This cross-national study examined the mental health between those individuals working and those not working nine months post initial COVID-19 social distancing implementation. Respondents (N = 3,474) were recruited through social media (e.g. Facebook, Twitter) and completed an online survey in October/November 2020. The respondents were from Norway, the UK, the USA and Australia. The mental health of those working and not working were analysed using t tests and socio-demographics were compared using one-way analysis of variance. Respondents who were working were significantly more likely to experience better mental health, were younger, report higher levels of education, and significantly less likely to worry about their own situation, health or financial situation than respondents who were not employed. Respondents who were retired reported better mental health than respondents who were not working for other reasons (laid off/dismissed, receiving benefits, studying, other). These findings raise the importance for social workers and other health service providers to monitor the overall mental health of individuals especially when social distancing protocols are in place and as countries begin to recover from the pandemic.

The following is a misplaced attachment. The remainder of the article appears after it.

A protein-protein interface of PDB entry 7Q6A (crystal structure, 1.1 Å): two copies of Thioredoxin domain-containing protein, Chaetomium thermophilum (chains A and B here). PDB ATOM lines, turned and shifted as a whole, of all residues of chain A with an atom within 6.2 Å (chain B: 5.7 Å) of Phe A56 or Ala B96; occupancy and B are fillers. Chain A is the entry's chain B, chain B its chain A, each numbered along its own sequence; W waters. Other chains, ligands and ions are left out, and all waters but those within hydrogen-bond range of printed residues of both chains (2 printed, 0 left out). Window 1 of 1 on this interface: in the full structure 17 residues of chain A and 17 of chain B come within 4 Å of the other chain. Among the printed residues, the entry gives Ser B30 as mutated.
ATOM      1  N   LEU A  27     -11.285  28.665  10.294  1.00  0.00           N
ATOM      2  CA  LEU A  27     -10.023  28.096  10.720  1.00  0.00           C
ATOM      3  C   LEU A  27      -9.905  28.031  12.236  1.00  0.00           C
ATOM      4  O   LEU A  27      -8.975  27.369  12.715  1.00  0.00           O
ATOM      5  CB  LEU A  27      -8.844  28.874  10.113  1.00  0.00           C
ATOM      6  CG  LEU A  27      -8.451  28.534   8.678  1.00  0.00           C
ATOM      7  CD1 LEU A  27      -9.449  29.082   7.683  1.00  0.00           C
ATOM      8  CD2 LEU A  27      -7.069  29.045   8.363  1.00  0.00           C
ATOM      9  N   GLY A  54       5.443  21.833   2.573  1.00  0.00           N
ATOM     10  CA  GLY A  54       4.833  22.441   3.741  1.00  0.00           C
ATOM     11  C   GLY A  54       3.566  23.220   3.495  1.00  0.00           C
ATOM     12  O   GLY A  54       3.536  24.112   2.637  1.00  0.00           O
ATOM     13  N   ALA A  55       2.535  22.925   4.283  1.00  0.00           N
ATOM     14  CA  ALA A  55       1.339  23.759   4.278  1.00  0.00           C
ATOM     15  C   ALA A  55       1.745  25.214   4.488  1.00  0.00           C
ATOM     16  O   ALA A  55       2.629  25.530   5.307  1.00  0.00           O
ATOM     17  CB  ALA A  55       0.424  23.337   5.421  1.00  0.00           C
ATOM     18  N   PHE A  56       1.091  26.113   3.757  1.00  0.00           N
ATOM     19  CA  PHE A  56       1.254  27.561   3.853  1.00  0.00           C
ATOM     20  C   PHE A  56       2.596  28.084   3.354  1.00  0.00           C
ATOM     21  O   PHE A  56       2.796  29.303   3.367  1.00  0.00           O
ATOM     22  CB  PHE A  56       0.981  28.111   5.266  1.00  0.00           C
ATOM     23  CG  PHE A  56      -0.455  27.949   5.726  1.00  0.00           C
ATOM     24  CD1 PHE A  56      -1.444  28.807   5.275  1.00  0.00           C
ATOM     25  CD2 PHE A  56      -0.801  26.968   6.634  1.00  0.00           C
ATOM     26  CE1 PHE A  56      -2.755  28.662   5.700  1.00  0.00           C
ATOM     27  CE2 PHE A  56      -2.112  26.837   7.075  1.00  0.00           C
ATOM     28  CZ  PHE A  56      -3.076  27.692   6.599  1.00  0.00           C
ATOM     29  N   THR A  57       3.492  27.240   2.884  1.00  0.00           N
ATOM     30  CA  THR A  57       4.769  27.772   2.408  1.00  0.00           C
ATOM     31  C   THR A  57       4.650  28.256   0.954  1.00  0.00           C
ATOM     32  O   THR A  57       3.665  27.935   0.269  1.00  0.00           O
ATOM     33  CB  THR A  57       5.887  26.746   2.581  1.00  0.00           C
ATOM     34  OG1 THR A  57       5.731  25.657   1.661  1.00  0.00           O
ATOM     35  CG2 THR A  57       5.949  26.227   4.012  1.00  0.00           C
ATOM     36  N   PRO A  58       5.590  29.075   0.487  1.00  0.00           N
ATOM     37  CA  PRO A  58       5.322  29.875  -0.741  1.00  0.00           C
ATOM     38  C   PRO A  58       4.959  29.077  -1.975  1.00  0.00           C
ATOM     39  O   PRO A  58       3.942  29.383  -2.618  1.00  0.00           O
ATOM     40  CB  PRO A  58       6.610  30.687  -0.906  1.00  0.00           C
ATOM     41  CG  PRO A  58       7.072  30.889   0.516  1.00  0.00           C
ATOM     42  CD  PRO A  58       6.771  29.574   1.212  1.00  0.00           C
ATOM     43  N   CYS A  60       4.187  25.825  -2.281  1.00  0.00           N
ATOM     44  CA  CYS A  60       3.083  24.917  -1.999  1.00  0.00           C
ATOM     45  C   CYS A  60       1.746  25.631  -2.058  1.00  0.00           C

|Number of pages||20|
|Journal||The British Journal of Social Work|
|Early online date||19 Aug 2021|
|Publication status||Published - 1 Jun 2022|